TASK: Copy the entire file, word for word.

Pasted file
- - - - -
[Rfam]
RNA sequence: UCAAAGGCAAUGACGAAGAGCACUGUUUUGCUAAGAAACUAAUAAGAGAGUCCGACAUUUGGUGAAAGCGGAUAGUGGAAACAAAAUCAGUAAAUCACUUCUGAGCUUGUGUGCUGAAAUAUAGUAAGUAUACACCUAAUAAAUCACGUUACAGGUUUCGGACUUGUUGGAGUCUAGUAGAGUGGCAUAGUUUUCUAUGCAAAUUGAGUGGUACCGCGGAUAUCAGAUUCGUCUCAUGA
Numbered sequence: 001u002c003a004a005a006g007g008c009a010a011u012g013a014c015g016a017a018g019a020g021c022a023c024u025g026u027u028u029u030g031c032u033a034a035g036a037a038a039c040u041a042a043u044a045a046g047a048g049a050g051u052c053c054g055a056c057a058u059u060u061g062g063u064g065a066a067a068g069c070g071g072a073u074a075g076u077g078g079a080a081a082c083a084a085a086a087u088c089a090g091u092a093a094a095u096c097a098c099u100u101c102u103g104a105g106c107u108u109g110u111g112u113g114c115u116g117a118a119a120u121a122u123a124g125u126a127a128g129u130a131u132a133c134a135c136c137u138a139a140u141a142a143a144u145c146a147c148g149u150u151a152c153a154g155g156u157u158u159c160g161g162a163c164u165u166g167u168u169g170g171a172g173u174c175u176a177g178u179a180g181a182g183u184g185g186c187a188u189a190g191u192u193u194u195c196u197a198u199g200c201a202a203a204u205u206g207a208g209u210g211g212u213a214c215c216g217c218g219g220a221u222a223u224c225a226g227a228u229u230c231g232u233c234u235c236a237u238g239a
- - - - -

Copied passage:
[Rfam]
RNA sequence: UCAAAGGCAAUGACGAAGAGCACUGUUUUGCUAAGAAACUAAUAAGAGAGUCCGACAUUUGGUGAAAGCGGAUAGUGGAAACAAAAUCAGUAAAUCACUUCUGAGCUUGUGUGCUGAAAUAUAGUAAGUAUACACCUAAUAAAUCACGUUACAGGUUUCGGACUUGUUGGAGUCUAGUAGAGUGGCAUAGUUUUCUAUGCAAAUUGAGUGGUACCGCGGAUAUCAGAUUCGUCUCAUGA
Numbered sequence: 001u002c003a004a005a006g007g008c009a010a011u012g013a014c015g016a017a018g019a020g021c022a023c024u025g026u027u028u029u030g031c032u033a034a035g036a037a038a039c040u041a042a043u044a045a046g047a048g049a050g051u052c053c054g055a056c057a058u059u060u061g062g063u064g065a066a067a068g069c070g071g072a073u074a075g076u077g078g079a080a081a082c083a084a085a086a087u088c089a090g091u092a093a094a095u096c097a098c099u100u101c102u103g104a105g106c107u108u109g110u111g112u113g114c115u116g117a118a119a120u121a122u123a124g125u126a127a128g129u130a131u132a133c134a135c136c137u138a139a140u141a142a143a144u145c146a147c148g149u150u151a152c153a154g155g156u157u158u159c160g161g162a163c164u165u166g167u168u169g170g171a172g173u174c175u176a177g178u179a180g181a182g183u184g185g186c187a188u189a190g191u192u193u194u195c196u197a198u199g200c201a202a203a204u205u206g207a208g209u210g211g212u213a214c215c216g217c218g219g220a221u222a223u224c225a226g227a228u229u230c231g232u233c234u235c236a237u238g239a